Juan Enriquez has a great talk on the economic crisis, as part of a thought leadership series by Pop!Tech on the crisis. The video is available here. He is an excellent speaker, and this is one of the first takes on the crisis that I have found both comprehensible and believable. A great quote: "A tax cut is not a tax cut unless you and I pay less and our kids owe less." Unlike many other commentators, he does not believe this is merely an unusually bad aftershock of a bad subprime market on an overall good economy. He makes a compelling case that that the there are systemic problems.Some good calibration points he provides:
Total insurance on securitized mortgages exceeded value of the world economy.
Spending $1000 on beer in Michigan would have left you with more money in bottle-return value than investing in AIG in 2002.
Take the 30 largest US companies -- they have created no new wealth in the last 10 years; the stock price has remained the same.
In last 10 years, consumer spending grew from 64 to 73% of the economy. Enriquez blames the rhetoric of "spending is patriotic" as opposed to "save more during tough times and be willing to pay more taxes."
The current crisis is similar to the Japanese one 18 years ago in real estate, and now their market is worth 25% of what it was worth then. This could very well happen to the US market.
If we don't act on fundamentals, the dollar could be "the ultimate short."
His 10 commandments
We have to save the dollar (AAA rating is in jeapordy)
We have to fundamentally and brutally restructure debt
All entitlements are fair game (which he mainly equates to "everybody has to work more years")
Cut back military 2% per year for 10 years
Cap medical costs at 18% of GNP ("it's going to be a catfight, but let's have that catfight")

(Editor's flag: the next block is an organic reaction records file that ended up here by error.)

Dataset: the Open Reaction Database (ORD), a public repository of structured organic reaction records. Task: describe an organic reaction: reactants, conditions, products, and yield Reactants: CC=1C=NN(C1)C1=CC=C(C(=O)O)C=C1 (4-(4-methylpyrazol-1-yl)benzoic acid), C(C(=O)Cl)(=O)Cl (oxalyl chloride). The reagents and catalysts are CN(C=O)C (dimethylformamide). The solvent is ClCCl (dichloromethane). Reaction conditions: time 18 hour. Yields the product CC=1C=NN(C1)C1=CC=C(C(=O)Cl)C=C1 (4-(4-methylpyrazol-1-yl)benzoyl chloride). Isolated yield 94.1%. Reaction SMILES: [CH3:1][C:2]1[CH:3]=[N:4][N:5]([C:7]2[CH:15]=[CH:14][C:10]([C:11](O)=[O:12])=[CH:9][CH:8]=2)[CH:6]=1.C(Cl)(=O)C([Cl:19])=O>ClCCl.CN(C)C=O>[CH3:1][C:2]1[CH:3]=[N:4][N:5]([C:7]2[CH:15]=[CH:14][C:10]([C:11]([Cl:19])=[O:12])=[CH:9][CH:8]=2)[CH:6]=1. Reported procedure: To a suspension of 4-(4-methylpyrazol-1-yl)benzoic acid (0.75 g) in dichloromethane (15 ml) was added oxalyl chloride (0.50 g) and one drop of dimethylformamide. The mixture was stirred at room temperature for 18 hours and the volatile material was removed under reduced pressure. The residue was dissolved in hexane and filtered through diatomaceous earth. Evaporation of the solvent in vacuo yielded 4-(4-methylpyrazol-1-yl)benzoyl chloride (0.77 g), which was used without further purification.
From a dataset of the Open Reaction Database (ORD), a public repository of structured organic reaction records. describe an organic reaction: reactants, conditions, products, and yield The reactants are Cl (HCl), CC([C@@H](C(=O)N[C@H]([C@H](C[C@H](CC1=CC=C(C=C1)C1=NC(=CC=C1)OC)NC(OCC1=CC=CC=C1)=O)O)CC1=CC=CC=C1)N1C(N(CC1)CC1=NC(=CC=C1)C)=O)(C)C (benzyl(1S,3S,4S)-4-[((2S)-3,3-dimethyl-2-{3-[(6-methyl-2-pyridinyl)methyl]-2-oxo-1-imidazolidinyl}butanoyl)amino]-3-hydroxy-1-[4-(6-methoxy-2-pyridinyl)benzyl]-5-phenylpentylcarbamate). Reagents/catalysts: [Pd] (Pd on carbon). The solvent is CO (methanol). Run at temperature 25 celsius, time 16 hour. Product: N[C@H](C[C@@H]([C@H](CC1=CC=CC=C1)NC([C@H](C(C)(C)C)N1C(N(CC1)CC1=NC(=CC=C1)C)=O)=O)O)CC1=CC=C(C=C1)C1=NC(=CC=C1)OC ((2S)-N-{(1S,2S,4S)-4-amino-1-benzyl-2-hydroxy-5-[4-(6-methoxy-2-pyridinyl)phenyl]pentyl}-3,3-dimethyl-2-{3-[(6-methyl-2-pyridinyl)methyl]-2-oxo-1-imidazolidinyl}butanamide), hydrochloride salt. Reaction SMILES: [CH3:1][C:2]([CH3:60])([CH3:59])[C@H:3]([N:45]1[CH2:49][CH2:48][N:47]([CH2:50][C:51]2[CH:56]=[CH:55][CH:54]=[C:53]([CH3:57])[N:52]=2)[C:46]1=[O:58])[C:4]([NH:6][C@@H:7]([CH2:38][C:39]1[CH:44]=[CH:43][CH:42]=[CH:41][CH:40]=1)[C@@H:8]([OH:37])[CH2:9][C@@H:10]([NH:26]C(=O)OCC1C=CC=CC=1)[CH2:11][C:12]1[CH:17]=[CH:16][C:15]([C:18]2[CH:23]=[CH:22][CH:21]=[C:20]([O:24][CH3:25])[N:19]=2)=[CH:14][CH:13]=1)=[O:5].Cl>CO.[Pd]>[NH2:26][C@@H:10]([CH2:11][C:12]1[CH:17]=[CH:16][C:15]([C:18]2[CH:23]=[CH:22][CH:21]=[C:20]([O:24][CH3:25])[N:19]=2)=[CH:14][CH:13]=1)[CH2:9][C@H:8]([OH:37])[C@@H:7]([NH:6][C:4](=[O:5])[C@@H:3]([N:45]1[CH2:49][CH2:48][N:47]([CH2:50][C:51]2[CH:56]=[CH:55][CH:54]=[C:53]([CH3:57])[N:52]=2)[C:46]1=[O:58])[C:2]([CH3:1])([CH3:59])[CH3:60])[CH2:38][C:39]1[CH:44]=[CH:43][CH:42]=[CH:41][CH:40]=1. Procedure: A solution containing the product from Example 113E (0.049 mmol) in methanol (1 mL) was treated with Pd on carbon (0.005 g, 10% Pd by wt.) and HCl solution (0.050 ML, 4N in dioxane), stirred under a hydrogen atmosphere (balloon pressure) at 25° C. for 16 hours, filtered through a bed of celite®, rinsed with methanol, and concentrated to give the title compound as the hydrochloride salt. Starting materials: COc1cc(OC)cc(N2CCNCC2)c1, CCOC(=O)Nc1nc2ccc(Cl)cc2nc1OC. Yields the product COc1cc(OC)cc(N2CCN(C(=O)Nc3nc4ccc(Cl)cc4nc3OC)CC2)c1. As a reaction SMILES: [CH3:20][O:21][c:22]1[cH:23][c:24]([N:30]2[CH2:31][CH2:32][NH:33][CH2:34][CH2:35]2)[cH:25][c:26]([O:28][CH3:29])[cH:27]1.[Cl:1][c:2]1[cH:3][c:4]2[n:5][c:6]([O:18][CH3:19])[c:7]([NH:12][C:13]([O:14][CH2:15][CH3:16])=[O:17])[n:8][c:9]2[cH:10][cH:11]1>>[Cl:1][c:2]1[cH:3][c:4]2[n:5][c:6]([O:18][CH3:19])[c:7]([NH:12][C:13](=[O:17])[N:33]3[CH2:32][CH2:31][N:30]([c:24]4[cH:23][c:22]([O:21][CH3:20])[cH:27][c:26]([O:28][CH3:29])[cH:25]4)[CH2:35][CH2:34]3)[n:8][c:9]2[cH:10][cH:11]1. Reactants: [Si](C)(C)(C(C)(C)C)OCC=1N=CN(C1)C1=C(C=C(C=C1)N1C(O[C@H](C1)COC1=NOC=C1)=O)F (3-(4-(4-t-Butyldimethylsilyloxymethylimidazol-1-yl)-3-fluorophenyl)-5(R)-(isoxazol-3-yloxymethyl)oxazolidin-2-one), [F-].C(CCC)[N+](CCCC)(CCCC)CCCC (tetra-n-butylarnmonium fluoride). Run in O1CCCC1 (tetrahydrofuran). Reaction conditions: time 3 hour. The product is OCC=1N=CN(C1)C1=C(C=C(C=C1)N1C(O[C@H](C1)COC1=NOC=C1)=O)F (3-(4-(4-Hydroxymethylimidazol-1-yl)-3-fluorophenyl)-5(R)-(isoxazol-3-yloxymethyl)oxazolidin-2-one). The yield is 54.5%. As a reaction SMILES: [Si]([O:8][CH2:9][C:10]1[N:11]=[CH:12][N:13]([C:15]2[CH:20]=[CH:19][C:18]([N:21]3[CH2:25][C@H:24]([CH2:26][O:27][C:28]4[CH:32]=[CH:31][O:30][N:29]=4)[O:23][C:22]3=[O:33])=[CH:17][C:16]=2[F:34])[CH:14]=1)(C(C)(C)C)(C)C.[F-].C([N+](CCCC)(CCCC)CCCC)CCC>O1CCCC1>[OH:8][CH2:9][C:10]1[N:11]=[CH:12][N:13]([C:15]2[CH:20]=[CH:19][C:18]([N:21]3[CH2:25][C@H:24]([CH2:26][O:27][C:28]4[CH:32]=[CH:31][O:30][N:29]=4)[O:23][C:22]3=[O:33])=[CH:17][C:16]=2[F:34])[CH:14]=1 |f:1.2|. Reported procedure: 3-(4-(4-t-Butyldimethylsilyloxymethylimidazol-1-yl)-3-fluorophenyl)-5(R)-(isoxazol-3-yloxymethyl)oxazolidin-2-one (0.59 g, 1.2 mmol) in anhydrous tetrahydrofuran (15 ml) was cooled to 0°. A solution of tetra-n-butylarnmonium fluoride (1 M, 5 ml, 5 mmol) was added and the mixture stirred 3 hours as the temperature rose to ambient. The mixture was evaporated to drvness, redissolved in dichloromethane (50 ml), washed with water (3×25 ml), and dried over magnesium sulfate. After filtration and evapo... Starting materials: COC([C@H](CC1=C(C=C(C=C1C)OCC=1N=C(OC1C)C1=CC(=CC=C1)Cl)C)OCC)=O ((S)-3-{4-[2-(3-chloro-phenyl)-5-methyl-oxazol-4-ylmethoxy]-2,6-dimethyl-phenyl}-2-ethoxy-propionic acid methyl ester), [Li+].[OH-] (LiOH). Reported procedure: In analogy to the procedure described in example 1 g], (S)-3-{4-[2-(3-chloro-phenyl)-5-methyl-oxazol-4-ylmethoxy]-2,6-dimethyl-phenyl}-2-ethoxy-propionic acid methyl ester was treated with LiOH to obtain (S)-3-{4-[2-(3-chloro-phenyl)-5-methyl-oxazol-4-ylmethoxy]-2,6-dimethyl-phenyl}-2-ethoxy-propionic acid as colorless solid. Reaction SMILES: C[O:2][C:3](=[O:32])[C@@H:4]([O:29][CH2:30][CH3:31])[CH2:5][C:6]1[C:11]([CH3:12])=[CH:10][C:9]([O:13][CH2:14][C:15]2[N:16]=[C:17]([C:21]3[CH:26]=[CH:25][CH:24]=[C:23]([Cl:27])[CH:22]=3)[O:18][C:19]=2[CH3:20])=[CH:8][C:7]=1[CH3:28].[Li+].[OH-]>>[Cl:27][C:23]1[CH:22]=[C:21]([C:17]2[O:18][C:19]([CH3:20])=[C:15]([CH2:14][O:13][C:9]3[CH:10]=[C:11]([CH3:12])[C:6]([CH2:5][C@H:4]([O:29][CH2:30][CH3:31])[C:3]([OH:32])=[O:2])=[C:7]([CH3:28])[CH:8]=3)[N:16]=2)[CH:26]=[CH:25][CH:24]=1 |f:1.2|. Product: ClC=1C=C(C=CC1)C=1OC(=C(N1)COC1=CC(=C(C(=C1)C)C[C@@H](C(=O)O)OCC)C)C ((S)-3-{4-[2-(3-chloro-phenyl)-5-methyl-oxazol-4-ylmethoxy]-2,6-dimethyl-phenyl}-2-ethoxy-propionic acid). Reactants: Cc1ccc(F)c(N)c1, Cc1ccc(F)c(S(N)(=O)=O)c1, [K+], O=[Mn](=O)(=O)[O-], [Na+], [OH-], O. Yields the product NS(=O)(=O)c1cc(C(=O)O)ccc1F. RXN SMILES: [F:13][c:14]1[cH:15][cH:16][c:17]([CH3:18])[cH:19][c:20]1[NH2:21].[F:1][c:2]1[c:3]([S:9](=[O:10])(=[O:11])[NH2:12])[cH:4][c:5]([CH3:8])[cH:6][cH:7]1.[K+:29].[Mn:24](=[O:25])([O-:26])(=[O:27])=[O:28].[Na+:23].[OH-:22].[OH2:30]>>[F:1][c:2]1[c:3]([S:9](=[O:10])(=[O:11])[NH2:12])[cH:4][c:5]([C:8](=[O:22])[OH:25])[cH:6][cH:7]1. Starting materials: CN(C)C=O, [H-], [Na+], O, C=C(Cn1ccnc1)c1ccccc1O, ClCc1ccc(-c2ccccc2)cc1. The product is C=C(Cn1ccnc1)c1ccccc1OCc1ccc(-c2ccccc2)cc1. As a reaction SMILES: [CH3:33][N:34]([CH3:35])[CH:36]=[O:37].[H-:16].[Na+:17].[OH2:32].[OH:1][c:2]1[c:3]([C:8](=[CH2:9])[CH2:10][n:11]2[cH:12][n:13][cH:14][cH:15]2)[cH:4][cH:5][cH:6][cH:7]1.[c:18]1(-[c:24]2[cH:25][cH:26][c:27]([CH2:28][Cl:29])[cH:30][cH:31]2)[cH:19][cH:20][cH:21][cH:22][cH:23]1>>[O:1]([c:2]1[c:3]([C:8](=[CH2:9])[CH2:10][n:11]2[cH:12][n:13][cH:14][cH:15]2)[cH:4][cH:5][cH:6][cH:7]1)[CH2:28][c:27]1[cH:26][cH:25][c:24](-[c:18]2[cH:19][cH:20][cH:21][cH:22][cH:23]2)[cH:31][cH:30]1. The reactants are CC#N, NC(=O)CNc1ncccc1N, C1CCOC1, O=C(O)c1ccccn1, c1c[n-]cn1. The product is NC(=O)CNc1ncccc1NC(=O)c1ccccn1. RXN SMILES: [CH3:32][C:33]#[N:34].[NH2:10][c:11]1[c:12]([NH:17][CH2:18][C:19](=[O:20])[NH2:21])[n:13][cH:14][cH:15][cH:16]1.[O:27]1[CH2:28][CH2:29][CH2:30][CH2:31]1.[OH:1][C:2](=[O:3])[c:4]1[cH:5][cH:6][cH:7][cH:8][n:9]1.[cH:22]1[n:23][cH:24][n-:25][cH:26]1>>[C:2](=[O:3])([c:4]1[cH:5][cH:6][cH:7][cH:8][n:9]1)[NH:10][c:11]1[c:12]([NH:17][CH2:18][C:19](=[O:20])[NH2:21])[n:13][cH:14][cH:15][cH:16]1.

Triage our support for companies and not save some dying whales ("esp. companies we were told were not competitive 30 years ago")
The program has to be bipartisan, it has to make democrats and republicans both unhappy
Simplify and broaden Sarbennes-Oxley, apply it to government and hedge funds as well
Invest in growing startup companies. "You keep the IPO market shut for 2 years and you don't get the eBays..."
We will treat education as a varsity sport (and continue to recruit foreign PhDs)
The one point he makes where he says the same thing as other commentators from Suze Orman to Jim Cramer is, stay in the stock market, keep investing.I am now starting to understand and believe Warren Buffet's line that derivatives are weapons of financial mass destruction.For the Enterprise 2.0 movement, I definitely think the crisis is more of an opportunity to create real value. There is need and stomach for non-trivial restructuring of US industry, and 2.0 technology levers are among the most important ways to achieve the restructuring.
The Business of Going DigitalDigital business isn't about changing code; it's about changing what legacy sales, distribution, customer service, and product groups do in the new digital age. It's about bringing big data analytics, mobile, social, marketing automation, cloud computing, and the app economy together to launch new products and services. We're seeing new titles in this digital revolution, new responsibilities, new business models, and major shifts in technology spending.
Join InformationWeek’s Lorna Garey and Mike Healey, president of Yeoman Technology Group, an engineering and research firm focused on maximizing technology investments, to discuss the right way to go digital.